Mastercard CEO Reveals Why His Firm Quit Libra Over Several Red Flags
Mastercard CEO Ajay Banga says his company left The Libra Association after his attitude towards the project deteriorated over proposals to link the coin with its own built-in wallet, Calibra, as well as the lack of a clear business model.
In an interview with the Financial Times, the payment services chief, who has headed up Mastercard since 2009, described the various red flags that led to his decision to pull the company from the project. “It went from this altruistic idea into their own wallet. I’m like: ‘this doesn’t sound right,’” said Banga, adding that, “If you get paid in Libra [coin] . . . which go into Calibras, which go back into pounds to buy rice, I don’t understand how that works.”
He also described the lack of a clear business model as a cause for concern, saying he saw no obvious way in which Libra could become profitable, as well as pointing out fears that the association’s members would not commit to anti-money laundering or data management controls. The lack of due diligence over user safety has been a key argument in regulators’ opposition to the project, with Facebook’s poor track record of data management and misuse regularly cited as reasons to block the development of Libra.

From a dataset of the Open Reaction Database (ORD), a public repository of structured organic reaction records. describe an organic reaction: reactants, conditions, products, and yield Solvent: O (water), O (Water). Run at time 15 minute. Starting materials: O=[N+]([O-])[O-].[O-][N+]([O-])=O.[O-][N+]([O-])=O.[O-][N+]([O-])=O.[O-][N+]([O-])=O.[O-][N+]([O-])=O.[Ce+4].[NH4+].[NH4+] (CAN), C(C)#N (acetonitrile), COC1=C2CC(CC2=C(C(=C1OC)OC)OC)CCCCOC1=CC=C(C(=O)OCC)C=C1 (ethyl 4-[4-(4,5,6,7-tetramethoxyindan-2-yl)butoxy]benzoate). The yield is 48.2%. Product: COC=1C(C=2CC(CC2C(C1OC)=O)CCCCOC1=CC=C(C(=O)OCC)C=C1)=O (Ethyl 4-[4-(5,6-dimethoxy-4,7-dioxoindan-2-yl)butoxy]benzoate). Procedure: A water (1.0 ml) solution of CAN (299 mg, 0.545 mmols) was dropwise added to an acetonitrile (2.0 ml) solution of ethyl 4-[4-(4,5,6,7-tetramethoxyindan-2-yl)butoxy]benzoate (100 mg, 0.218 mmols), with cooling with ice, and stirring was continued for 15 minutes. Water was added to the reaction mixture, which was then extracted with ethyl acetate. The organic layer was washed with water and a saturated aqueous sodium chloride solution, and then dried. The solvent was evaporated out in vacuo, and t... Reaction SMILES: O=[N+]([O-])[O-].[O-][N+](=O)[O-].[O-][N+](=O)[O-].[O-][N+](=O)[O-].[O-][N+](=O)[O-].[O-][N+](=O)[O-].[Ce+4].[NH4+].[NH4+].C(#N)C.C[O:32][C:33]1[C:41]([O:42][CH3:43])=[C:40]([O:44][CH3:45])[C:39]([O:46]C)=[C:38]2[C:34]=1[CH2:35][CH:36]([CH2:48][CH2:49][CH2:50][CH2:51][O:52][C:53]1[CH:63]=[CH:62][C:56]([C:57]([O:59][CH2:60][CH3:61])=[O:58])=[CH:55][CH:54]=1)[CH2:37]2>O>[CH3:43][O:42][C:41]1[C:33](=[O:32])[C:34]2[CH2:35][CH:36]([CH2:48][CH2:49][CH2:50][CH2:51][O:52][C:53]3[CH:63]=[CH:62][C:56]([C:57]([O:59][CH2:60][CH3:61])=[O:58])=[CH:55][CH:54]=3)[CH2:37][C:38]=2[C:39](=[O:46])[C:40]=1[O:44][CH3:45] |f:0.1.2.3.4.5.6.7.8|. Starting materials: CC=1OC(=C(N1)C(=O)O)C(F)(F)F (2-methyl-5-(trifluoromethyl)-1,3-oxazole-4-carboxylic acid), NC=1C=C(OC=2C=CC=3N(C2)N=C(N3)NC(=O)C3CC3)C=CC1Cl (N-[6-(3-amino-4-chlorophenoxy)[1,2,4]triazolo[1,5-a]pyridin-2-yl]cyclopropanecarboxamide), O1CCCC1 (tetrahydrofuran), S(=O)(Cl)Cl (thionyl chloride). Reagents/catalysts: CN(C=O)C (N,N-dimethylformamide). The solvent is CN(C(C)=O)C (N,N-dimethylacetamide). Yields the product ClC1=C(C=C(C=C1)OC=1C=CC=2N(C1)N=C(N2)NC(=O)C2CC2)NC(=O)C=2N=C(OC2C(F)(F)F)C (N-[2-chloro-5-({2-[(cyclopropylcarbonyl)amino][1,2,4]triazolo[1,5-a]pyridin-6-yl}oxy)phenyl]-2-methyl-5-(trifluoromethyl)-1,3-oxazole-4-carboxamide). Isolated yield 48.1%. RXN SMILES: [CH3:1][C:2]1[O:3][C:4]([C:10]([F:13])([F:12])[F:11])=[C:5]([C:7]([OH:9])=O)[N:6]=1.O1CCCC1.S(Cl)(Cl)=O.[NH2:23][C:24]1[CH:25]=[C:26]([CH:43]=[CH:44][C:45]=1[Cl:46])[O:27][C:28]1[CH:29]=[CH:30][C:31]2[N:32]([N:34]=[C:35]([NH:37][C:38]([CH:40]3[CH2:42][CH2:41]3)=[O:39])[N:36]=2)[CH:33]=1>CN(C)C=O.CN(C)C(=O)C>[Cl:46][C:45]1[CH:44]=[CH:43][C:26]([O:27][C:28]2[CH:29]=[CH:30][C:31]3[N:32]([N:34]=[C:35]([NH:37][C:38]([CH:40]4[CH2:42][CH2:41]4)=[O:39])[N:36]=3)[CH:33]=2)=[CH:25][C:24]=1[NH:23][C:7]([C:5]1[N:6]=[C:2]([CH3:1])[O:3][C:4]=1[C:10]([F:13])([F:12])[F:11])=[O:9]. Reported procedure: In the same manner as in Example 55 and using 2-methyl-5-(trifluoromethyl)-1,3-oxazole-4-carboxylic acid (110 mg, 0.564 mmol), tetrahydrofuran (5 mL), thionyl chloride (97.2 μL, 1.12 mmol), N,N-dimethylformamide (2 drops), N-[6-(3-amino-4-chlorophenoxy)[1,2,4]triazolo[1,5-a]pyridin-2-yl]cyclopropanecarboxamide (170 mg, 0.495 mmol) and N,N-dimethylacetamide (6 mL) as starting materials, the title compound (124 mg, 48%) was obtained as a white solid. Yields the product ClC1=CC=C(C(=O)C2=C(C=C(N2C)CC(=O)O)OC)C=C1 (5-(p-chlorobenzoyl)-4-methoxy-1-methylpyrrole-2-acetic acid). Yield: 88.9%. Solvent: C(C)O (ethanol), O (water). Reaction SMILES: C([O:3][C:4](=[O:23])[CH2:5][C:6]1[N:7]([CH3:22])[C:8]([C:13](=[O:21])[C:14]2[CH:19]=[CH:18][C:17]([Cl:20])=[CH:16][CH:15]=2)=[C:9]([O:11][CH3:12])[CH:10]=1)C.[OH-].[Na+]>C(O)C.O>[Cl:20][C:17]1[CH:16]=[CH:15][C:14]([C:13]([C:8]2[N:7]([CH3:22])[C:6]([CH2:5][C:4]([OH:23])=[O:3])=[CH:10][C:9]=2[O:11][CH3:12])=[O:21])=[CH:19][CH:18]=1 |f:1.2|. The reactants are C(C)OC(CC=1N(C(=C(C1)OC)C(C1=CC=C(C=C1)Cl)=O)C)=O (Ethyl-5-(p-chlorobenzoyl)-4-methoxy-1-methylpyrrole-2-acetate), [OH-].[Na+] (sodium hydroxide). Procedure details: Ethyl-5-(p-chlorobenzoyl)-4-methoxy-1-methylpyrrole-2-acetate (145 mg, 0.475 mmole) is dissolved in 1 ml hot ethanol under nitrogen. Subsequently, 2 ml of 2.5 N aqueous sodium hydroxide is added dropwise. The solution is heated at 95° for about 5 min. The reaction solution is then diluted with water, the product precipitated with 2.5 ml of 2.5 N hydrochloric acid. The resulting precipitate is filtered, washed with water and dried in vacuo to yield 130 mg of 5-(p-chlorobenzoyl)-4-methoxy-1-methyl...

Mastercard jumped ship from the project in October, along with PayPal and Visa, just as the official charter to establish the Libra Association, the nonprofit body overseeing the project, was signed in Geneva. The association was originally made up of 28 members; however, the high level of regulatory scrutiny leveled at the project led to several prominent defections, with just 20 members still on board.
Last week, British telecom giant Vodafone became the latest founding member to walk away from Libra, although the reasons appear more amicable than Mastercard’s. Vodafone says it will instead focus on its own digital payment service M-Pesa, which it plans to expand beyond the six African nations currently served. However, a Vodafone spokesperson left the door open for a return, saying the company will not rule out the possibility of future cooperation.
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